Login | October 18, 2017

You’re reading me, but are you reading me?

MICHAEL R. PANTER
Law Bulletin columnist

Published: October 11, 2017

As a choice of super human powers, the ability to fly is vastly overrated. The Federal Aviation Administration wouldn’t like it, Transportation Security Administration would be a big nuisance and your neighbors would think you’re weird.

A much more practical super power is the ability to read minds. Imagine a trial lawyer who could do that! Settlements would be a breeze. She would win every motion. Jurors would be putty in her hands.

No surprise that people have obsessed about it since the first caveman wondered what women thought of his new saber-toothed tiger loincloth.

Back around that same time — the Pleistocene epoch, I think — when my dad was trying cases, there was a book in fashion called “The Varieties of Temperament.” I kept it as a souvenir, and it surely rates on any list of thoroughly disproven theories.

The book contained numerous modest photos of different body types. Bodies were carefully classified as an ectomorph (thin), mesomorph (muscular) or endomorph (fat). Each type and subtype had scientifically assigned personality types. A trial lawyer would be able to know a lot about someone’s personality just by looking at them. If only!

We returned a second time to see how mentalist Marc Salem was able to figure out what we were thinking. His book, “The Six Keys to Unlock and Empower Your Mind,” lists various facial expressions, gestures, body displays, paralanguage and eye movement which supposedly tell what a person is thinking.

“When a person is lying, they pause longer in the middle of a sentence, provide shorter answers to questions and take longer to begin their response to questions than someone who’s merely nervous. After all, they need time to create the lie. … When people lie, they move their hands a lot. … A smile is the most common facial expression to mask emotion. … In a masking smile, nothing moves but the corners of the mouth and often they curve down rather than up.”

Salem refers to a recognized book by Ray Birdwhistell, “Kinesics and Context,” which breaks down the thousands of nonverbal movements we all use constantly. He developed incredibly detailed hieroglyphics for microkinesic recording.

“As a skilled spectator under optimal conditions, I can record or reproduce 15 degrees of lid closure quite distinct from each other,” Birdwhistell writes.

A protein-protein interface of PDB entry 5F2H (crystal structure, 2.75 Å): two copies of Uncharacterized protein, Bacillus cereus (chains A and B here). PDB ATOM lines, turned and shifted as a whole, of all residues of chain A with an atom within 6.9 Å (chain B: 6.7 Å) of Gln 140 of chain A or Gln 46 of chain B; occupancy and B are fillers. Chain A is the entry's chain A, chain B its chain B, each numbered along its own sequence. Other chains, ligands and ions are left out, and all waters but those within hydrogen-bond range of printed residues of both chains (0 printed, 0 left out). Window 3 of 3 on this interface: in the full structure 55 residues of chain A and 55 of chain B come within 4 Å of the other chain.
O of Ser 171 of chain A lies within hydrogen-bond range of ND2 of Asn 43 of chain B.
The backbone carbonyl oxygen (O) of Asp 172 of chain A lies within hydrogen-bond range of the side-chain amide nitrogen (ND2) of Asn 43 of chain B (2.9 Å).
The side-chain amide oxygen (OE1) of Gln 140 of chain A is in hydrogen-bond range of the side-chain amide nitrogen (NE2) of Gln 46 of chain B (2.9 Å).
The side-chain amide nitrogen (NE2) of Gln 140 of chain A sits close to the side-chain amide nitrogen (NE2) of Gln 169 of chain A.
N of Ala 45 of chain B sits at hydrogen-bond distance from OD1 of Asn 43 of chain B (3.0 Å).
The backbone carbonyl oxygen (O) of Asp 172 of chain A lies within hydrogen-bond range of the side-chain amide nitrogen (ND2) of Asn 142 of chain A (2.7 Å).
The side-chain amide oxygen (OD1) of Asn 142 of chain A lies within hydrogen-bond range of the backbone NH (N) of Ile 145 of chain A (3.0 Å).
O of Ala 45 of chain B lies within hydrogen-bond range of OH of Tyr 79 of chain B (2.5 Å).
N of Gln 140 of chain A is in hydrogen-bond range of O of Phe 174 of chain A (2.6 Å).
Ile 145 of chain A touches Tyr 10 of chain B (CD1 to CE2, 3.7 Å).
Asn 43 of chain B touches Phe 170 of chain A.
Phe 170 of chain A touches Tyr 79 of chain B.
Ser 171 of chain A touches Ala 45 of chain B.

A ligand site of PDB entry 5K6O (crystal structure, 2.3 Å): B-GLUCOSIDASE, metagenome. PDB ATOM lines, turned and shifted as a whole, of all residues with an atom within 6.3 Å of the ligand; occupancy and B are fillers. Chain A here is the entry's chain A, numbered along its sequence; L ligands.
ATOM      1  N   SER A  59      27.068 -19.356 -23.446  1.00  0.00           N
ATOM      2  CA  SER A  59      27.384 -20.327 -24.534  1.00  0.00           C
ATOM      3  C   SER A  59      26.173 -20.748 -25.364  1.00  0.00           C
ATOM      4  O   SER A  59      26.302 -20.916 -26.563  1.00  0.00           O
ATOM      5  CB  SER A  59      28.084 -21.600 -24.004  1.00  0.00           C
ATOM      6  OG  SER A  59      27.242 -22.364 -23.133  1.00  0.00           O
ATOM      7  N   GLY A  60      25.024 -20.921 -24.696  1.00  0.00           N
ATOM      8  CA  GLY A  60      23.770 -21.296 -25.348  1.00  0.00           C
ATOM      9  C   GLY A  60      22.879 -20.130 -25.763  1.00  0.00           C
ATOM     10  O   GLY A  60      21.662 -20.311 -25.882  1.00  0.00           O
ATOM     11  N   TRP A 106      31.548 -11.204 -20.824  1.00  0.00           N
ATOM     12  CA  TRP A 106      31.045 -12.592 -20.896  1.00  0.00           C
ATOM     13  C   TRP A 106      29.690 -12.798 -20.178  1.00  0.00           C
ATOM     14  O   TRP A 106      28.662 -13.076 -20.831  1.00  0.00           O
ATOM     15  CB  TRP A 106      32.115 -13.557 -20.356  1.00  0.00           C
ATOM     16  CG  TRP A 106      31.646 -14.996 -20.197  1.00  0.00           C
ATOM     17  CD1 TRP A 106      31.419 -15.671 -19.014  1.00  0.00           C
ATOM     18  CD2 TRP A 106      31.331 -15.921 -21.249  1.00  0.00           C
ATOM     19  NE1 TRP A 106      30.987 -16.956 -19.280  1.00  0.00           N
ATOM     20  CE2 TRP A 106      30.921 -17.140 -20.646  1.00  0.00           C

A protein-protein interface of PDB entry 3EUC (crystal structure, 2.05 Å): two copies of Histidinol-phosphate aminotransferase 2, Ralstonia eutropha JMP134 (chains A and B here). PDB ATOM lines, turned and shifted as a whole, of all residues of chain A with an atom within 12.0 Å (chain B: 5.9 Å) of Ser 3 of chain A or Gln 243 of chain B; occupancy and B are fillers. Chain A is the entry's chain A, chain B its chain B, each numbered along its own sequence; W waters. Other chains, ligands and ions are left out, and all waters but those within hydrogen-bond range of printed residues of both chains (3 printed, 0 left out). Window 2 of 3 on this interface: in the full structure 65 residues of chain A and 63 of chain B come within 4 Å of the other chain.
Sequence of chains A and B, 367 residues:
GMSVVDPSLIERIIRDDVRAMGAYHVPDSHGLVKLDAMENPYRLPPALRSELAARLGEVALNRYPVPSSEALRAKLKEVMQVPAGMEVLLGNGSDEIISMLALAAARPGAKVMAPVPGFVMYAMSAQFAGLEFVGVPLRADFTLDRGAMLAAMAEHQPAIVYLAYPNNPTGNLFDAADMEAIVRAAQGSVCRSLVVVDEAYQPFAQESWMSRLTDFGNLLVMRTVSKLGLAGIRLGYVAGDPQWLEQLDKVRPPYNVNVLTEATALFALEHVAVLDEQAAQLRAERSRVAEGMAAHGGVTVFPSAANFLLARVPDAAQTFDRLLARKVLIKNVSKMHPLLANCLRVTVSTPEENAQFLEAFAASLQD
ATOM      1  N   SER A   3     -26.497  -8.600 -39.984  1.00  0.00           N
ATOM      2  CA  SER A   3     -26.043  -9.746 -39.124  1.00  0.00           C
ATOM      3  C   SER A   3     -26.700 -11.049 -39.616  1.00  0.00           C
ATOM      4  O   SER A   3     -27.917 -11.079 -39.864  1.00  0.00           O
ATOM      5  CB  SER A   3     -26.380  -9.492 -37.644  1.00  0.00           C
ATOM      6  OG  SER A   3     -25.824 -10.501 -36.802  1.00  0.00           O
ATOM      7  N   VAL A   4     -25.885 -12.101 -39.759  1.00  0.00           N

He discusses one recording: “The young man’s over youthful, clear-eyed ‘sincerity,’ with appreciative humor, is consistent with the slit-eyed belly holding and genital scratching of the older man.”

Virtually every periodical from the Washington Post to Cosmo to Forbes has done articles on how to know what people are thinking.

A recent Reader’s Digest article identified seven basic types of eye movement: “If you ask someone to describe his first bicycle, you would expect an upward-right movement as the person tries to remember how the bike looked. If, however, the person imagined the bike as sitting in the bowling alley where you are now sitting, the eyes might move up-left, as your friend is constructing a new image with an old object.”

Numerous books like Peter Collett’s “The Book of Tells” and Joe Navarro’s “An Ex-FBI Agent’s Guide to Speed Reading People” give plenty of tips on the inner secrets to knowing what someone else is really thinking.

But maybe trying to read minds through body language is a fool’s errand.

Rebecca Saxe gave an interesting TED Talk, “How We Read Each Others’ Minds.” She actually demonstrated the transcranial magnetic stimulation part of the brain at work trying to understand another person.

In her last remark, after all of her study and all of her research she concluded, “But I want to give the last word back to the novelists, and to Philip Roth, who ended by saying, ‘The fact remains that getting people right is not what living is all about anyway. It’s getting them wrong that is living. Getting them wrong and wrong and wrong, and then on careful reconsideration, getting them wrong again.’”

And University of Chicago researcher Nicholas Epley wrote this about his book, “Mindwise: How We Understand What Others Think, Believe, Feel and Want”: “My goal in ‘Mindwise’ is to reduce the illusion of insight you have into the minds of others both by trying to improve your understanding and by inducing a greater sense of humility about what you know — and what you do not know — about others. Only by recognizing the limits of your brain’s greatest sense will you have the humility to understand others as they actually are instead of as you imagine them to be.”

Human communication is hard. Just getting your takeout order right has been proven virtually impossible.

Hon. Michael R. Panter (Ret.) is a senior mediator at ADR Systems of America LLC. He previously served in the Law, Family and Municipal Divisions of the Cook County Circuit Court. He was a trial lawyer for 30 years. Share responses and comments at mikepanter.com.


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